President Trump has successfully stood his ground and denied Democrats funding for any of their cherished social programs if he doesn’t get his wall. Consequently, the government is experiencing its longest shutdown in history. But the president seems to be carrying out an act based on a presidential strategy that is apparently too complex for his friends in the Senate to comprehend.
Our first subject of conversation is Sen. Lindsey Graham’s recent comment regarding the reopening of the U.S. government. Here is his official statement:
“Before he pulls the plug on the legislative option, and I think we’re almost there, I would urge him to open up the government for a short period of time, like three weeks, before he pulls the plug, see if we can get a deal,” Graham said. “If we can’t at the end of three weeks, all bets are off.”
Now granted, Sen. Graham is not necessarily saying that the president should reopen the government and then negotiate for a border wall with Democrats. Rather, he is saying that the president should allow for a temporary resolution to pay state employees who have been affected by the government shutdown to see if that affects the negotiating process at all. If it doesn’t, then we keep the government shut down; if it does, and Democratic leadership miraculously changes their minds and gives the president what he wants, then the Republican party rejoices in their efforts. Either way, a win-win for the GOP.
What the Senator may not understand is that the president is unfolding a massive strategy that works against his political challengers the best by giving his own party an advantage, even if things go awry. Here, he can fulfill two campaign promises that almost single-handedly won him the 2016 election: build a wall along our southern border and save the taxpayer money by restricting government spending to “essential” services. In other words, the president is doing anything and everything in his power to successfully maintain his popularity among Republicans, and even some “on the fence” Democrats.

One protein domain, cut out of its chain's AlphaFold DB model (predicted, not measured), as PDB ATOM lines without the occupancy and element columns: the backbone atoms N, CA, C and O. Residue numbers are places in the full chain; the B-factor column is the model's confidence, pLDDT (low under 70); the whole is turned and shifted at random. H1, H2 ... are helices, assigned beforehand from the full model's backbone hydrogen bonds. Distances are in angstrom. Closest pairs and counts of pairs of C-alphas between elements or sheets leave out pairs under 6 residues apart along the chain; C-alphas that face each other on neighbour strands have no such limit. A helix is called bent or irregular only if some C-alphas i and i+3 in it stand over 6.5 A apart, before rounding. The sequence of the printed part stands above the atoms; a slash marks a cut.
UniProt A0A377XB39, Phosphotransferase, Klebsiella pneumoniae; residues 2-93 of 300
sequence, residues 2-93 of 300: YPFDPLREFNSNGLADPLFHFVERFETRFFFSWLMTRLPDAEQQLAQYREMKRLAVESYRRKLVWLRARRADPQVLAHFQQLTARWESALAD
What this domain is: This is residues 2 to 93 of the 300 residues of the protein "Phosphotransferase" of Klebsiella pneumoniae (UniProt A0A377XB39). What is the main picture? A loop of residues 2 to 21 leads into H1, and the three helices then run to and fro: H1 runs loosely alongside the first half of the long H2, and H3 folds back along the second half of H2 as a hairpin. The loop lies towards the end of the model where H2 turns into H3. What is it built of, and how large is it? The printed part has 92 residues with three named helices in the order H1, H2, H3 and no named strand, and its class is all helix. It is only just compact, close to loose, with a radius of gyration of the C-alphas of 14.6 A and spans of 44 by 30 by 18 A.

I admit: the title of the article is a little misleading as far as how many Republicans disagree with Trump on this issue. Right now, there are just a few Republican Senators and a small number of representatives in the Democrat-held House. Other than that, the majority of GOP leadership agrees with the president and is rooting for the president, even through the longest government shutdown in history.
More information will follow regarding the Republican political strategy, but as of right now, the message from the president to his Republican colleagues is quite clear: hold the line.